how to wash towels so they'll last

If you wash your new towels right, they'll keep you and your kids wrapped in post-bubble-bath softness and comfort for at least five years. And they'll look color correct, too.

That's right, a good-quality towel, properly laundered, can arrive with your newborn and stick around until he starts kindergarten and look little worse for wear.

The expected life span of a good- to best-quality towel is five to 10 years. (Best-quality towels are those made from premium fibers, such as Supima or Egyptian cotton.)

Here's how to wash towels and keep them clean and soft for your family, wash after wash.

Wash New Towels Before Using Them

Don't just put that new towel on the bathroom hook or towel bar. Washing new towels before use is key to getting them primed for softness and absorbency. 

Many manufacturers add a finish that creates a sleek, soft feel, but in truth this actually diminishes the towel's absorbency. 

While these chemicals will rinse out after a few washes, you're often left with a scratchy, rough towel.

To get the fluffiness and absorbency you crave, first soak or wash the towel in cold water without detergent or fabric softener. Then tumble dry low. And only then, into the bathroom they go!

Wash Towels Separately from the Rest of the Laundry

Always wash towels separately from the rest of your laundry. This is both for the towels' longevity and that of your family's clothes. Towels can cover co-washed clothes with lint. And clothes with zippers, hooks, and buttons can pull loops out of terrycloth towels and snag others.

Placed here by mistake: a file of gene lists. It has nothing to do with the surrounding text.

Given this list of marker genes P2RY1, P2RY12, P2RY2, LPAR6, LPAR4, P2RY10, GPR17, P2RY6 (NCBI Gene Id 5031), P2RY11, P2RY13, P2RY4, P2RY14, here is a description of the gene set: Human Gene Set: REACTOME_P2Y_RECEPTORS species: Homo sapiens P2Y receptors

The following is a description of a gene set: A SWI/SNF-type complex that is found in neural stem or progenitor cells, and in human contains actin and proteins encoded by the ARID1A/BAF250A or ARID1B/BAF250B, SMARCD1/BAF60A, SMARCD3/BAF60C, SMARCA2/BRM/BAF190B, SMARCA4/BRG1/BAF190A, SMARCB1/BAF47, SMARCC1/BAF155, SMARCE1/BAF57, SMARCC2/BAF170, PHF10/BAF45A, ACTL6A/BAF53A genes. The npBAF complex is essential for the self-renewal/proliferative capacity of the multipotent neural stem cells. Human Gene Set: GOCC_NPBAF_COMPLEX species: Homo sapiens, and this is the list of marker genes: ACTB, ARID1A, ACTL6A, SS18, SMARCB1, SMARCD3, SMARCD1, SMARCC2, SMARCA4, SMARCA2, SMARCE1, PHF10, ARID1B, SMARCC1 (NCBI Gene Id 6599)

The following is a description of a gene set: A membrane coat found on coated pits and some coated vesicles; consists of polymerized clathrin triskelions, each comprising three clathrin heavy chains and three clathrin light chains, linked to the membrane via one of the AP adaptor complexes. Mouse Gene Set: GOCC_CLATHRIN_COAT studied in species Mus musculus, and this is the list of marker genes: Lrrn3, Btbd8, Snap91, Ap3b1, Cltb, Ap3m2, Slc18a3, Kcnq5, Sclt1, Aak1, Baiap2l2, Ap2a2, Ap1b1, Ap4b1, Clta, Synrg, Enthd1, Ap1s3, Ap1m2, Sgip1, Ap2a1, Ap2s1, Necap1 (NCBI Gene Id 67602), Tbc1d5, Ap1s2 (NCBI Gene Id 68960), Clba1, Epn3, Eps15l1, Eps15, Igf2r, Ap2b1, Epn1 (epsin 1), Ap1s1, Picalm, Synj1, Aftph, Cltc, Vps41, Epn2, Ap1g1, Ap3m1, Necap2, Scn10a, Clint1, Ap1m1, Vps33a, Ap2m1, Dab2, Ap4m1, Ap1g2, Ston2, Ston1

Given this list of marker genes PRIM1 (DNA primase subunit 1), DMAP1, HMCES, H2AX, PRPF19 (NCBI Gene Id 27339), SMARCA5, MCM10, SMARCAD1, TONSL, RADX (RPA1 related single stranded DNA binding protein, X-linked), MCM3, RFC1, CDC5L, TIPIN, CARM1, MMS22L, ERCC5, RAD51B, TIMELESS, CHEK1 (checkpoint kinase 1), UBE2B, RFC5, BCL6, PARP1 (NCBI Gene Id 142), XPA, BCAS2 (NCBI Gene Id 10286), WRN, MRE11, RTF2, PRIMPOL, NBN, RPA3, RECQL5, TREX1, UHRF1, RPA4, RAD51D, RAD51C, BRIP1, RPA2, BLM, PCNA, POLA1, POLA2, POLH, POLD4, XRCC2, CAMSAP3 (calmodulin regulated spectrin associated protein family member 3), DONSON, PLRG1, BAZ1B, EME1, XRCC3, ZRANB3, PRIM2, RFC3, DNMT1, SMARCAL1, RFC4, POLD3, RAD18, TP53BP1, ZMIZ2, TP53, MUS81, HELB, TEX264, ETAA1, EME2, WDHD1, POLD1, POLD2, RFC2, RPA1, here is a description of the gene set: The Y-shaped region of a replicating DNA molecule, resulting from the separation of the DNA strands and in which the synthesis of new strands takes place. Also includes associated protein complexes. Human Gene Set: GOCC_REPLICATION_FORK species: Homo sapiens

Wash Towels in the Hottest Water the Fabric Can Take

Towels are the perfect breeding ground for germs, mold, and mildew as they hang - usually damp - in a warm humid bathroom.

Hot water (at least 155 degrees F.) is the best washing machine setting for towels as it kills most common germs. It's how to sanitize towels to reduce the spread of illness in your home, and the only sure way to get the mildew smell out of towels.

(Although if you're facing tough lingering mold or mildew odors, this in-wash instant spot, stain and odor remover has got you covered.)

Use only half the recommended amount of detergent to keep towels absorbent and soft. Add bleach to brighten and sanitize your white and bleachable towels, and to get the mildew smell out of towels.(Use a bleach alternative for your dark or brightly colored towels).

Wash towels at least once a week, preferably every three to four days, to freshen towels and keep them clean and at their best. Wash towels sets together so any color fading is uniform.

Remove Towels from the Dryer Slightly Damp

Tumble-dry towels on a hot setting and remove the towels while they're still slightly damp. Excessive heat wears down towel fibers. If they're hot (not warm) to the touch, you've overdried them.

Like Your Towels Absorbent? Skip The Silicone Fabric Softeners

Some fabric softeners contain water-repellent silicone, the death knell for towel absorbency. So skip the fabric softeners when drying a load of towels.

Let Towels Hang Out in the Bathroom After Use

Between bathing, hang towels loosely on a towel rod or on bathroom towel hooks to allow quicker drying. This will help keep mold at bay, meaning your towels stay fresh longer and need fewer washings (a double plus: less work for you and less machine time for the towels).

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